I am working on analysing paintings of Virgil in 18th and 19th century. They show him in a very special situation: reciting the Aeneid infront of Augustus and Octavia. This scene was painted quite a couple of times in the history of art.
Now I have two questions. I need the exact discription of this very moment. I believe it is written in "the life of vergil" of which I don't have a complete translation in hand. On this site it only sais:
Much later, when he had refined his subject-matter, he finally recited three whole books for Augustus: the second, fourth, and sixth--this last out of his well-known affection for Octavia, who (being present at the recitation) is said to have fainted at the lines about her son, "…You shall be Marcellus" [Aen. 6.884]. Revived only with difficulty, <she order ten sesterces to be granted to Virgil for each of the verses.>
Is there anything more specific and were can I find it? What sources might have been available to the painters in 18th century france?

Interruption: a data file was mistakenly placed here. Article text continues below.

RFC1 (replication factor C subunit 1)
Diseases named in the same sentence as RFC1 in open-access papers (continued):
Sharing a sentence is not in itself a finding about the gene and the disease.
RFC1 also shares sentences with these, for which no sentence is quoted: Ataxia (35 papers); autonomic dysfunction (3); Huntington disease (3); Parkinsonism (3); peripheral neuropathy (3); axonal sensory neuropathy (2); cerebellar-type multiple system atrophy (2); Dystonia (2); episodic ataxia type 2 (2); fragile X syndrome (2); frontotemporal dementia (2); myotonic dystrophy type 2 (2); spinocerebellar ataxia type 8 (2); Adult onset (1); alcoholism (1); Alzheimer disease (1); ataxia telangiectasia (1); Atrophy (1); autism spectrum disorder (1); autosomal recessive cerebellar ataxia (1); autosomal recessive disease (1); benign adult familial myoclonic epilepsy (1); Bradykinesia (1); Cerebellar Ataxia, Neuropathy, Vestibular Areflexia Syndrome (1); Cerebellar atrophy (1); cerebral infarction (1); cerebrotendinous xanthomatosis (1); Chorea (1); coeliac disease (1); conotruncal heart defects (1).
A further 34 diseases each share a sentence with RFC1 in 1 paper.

In the painting I am concerned with there is Livia put into the scene in a very special and suspicious way. Above her is the statue of Marcellus and on her face a dark shadow. It is the first painting to include Livia. While Octavia faints everyone shows some kind of reaction only Livia sits there not moving and looks at Octavia with contempt. I think it is an allusion to the accusation that she murdered the emperors nephew.
And again: what source might the painter have had? Which historiens claimed that? Is this thaught of Livia killing everyone who is an obstacle to Tiberius also mentioned in Aelius Donatus' "Life of Virgil?
I would be very glad if someone could tell me where and how to continue my research. I have reached a dead end with my knowledge.
Thank you very much.
Greetings from Germany,
- VIRGIL: virgil in history of art Stephanie Deniz Roth